Lord Trenchard Memorial Lecture 2009 - Combat Operations: The Asymmetric Advantage of Air Power

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The Lord Trenchard Memorial Lecture 2009, was given by Air Chief Marshal Sir Stephen Dalton, Chief of the Air Staff, Royal Air Force, examining the utility of air power by reflecting on historical and contemporary perspectives.


In his lecture at RUSI, the recently-appointed Chief of Air Staff, Air Chief Marshal Sir Stephen Dalton, stressed that ‘effective airpower is essential to all scales of medium or high-end war fighting’.  Providing Britain with an asymmetrical advantage in warfare, air forces are vital to campaigns around the world.  To sustain the role of air power within UK Armed Forces, Dalton urged the need for adaptability to change and a better understanding of the RAF by the British public.

The RAF has been involved in numerous conflicts in the last decades.  Over the past twenty years in particular, air power has been ‘consistently developing and maturing’, seeing vast innovations towards the ‘critical, precise and designed impact’ for which it was created.  In joint campaigns, the air capability arguably has the primacy, with land forces guiding the enemy to be neutralised by air forces.  The beginnings of this were seen during the 1991 Gulf war and have evolved until the present day, where air power has been decisive in Iraq. 

Beyond the importance of air power in conventional warfare, the capabilities of these forces have proved invaluable to irregular warfare and counter-insurgency campaigns.  Providing mobilisation and decreasing the number of troops on the ground, the ability to fly is at the heart of the campaign in Afghanistan.  But, as Britain bolsters its hopes in air forces, so too do the enemy recognise its importance: just as in the Balkans or either of the wars in Iraq, the enemy in Afghanistan have deployed sophisticated attacks against the air forces.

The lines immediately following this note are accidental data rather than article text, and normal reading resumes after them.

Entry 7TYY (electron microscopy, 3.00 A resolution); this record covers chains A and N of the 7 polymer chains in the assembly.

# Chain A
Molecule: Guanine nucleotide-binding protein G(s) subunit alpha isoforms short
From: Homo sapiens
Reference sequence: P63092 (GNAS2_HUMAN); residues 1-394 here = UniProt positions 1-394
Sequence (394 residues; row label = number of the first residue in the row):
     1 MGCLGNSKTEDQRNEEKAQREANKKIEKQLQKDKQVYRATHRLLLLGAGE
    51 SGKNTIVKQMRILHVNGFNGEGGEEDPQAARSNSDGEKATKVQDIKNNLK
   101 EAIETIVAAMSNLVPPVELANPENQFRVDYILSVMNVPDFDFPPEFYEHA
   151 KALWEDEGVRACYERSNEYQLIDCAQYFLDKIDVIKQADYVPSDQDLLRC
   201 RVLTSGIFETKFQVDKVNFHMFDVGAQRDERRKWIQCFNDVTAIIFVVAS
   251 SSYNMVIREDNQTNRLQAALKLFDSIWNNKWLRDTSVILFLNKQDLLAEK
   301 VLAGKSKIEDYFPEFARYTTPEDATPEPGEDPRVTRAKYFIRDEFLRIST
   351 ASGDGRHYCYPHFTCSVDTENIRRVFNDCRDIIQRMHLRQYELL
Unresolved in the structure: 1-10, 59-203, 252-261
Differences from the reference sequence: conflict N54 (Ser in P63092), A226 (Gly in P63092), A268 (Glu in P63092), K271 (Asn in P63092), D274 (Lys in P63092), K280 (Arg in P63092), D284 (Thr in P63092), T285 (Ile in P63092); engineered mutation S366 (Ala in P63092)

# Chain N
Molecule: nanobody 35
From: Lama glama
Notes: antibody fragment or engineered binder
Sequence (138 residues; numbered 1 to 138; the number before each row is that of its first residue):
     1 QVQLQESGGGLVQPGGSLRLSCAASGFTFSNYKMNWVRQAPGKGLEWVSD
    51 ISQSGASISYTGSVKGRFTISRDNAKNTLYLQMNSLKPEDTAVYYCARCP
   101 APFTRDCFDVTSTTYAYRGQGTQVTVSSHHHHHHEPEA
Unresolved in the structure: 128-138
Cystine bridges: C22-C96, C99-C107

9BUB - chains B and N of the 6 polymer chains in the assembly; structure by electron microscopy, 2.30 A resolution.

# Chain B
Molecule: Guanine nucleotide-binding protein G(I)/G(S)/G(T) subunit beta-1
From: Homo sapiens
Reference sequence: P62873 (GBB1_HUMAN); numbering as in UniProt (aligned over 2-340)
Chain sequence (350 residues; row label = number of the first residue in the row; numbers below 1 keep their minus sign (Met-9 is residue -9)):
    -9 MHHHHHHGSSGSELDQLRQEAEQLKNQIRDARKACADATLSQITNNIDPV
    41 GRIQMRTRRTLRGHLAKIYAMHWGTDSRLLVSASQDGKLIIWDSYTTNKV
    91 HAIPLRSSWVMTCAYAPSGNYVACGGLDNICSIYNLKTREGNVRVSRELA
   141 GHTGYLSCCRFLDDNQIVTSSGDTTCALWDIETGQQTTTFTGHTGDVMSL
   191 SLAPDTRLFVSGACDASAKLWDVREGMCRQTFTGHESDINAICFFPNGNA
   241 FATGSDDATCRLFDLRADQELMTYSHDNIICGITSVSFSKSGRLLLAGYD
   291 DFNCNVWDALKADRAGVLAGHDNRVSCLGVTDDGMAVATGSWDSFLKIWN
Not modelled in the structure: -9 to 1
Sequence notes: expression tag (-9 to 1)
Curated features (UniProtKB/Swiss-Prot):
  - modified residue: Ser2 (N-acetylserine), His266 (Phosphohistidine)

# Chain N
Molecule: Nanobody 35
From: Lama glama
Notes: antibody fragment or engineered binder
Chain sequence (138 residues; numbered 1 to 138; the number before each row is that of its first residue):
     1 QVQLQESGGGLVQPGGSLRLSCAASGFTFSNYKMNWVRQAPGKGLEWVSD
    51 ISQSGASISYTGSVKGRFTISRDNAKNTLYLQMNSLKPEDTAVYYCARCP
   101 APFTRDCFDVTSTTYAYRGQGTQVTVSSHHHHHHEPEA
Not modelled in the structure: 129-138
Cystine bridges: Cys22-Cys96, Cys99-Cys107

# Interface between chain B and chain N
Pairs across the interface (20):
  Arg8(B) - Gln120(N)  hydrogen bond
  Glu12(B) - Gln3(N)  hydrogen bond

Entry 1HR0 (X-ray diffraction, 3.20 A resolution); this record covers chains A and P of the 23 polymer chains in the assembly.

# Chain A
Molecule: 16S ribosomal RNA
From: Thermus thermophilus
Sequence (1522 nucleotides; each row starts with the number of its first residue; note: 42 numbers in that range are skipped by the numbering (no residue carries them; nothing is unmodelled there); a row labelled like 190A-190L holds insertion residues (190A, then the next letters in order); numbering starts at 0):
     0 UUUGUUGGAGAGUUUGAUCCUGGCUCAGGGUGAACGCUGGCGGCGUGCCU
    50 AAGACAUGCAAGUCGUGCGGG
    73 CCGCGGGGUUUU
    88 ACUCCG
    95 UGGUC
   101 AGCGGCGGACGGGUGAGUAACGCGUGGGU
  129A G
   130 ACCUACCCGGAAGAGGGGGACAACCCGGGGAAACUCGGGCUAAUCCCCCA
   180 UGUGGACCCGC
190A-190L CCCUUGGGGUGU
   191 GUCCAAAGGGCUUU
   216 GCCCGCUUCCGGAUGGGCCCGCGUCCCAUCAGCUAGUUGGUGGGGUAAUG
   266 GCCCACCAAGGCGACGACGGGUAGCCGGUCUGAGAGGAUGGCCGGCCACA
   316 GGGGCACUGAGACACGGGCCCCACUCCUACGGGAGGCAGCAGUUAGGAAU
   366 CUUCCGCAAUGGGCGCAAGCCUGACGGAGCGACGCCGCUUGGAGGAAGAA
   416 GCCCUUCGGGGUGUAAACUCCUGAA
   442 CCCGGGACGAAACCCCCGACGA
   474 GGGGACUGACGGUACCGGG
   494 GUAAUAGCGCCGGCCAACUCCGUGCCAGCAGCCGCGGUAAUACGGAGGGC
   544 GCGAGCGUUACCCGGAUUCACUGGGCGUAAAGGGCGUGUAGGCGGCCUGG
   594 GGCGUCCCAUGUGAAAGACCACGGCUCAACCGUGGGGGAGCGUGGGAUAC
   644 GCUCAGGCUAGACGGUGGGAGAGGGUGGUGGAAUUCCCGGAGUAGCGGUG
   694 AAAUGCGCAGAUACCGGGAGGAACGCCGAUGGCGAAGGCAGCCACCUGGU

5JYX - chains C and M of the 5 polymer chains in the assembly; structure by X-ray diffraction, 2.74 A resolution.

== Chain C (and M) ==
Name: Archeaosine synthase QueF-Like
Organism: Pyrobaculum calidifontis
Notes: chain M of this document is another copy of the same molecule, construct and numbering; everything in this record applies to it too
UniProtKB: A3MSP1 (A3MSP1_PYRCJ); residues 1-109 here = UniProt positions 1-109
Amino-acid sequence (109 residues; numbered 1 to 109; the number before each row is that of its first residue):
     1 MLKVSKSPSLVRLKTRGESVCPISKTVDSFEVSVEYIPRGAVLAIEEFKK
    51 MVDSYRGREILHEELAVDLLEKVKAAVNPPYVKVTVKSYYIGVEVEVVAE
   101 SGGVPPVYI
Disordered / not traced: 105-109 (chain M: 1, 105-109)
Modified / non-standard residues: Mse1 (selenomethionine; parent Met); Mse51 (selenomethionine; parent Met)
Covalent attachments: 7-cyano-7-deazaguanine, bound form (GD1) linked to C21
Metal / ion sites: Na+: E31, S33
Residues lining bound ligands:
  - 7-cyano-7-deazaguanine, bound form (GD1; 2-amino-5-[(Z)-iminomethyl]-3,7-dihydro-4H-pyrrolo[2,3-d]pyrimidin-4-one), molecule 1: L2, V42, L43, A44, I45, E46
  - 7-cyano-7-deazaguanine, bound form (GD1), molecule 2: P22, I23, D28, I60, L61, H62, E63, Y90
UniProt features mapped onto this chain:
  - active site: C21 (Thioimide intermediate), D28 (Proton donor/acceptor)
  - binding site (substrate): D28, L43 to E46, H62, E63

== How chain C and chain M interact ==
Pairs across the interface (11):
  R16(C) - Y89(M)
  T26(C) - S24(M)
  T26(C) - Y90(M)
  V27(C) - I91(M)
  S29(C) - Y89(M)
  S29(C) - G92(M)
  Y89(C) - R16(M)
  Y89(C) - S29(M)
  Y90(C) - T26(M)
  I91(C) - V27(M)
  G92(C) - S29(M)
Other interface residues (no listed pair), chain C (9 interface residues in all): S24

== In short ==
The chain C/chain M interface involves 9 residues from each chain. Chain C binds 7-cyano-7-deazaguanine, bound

An evaluation of RAF activity over the past twenty years demonstrates the variety and unpredictability of the challenges that face the air forces.  Oscillating between low-key air policing roles and high-intensity counter-insurgency operations, Dalton argues that the air forces must maintain as ‘balanced a force capability as possible’ as the frequency of state-on-state warfare is surpassed by the participation of non-state actors.

The need to maintain a readiness to adapt is made more difficult in light of the economic downturn.  With defence budgets set to fall around ten per cent in real terms, the RAF must remain aware of the financial challenges posed in the coming ‘age of austerity’.  The coming Green Paper will open up the debate about RAF expenditure and modes of evolution within these fiscal constraints.  RUSI’s ongoing research on the Future Defence Review proves vital in this.   

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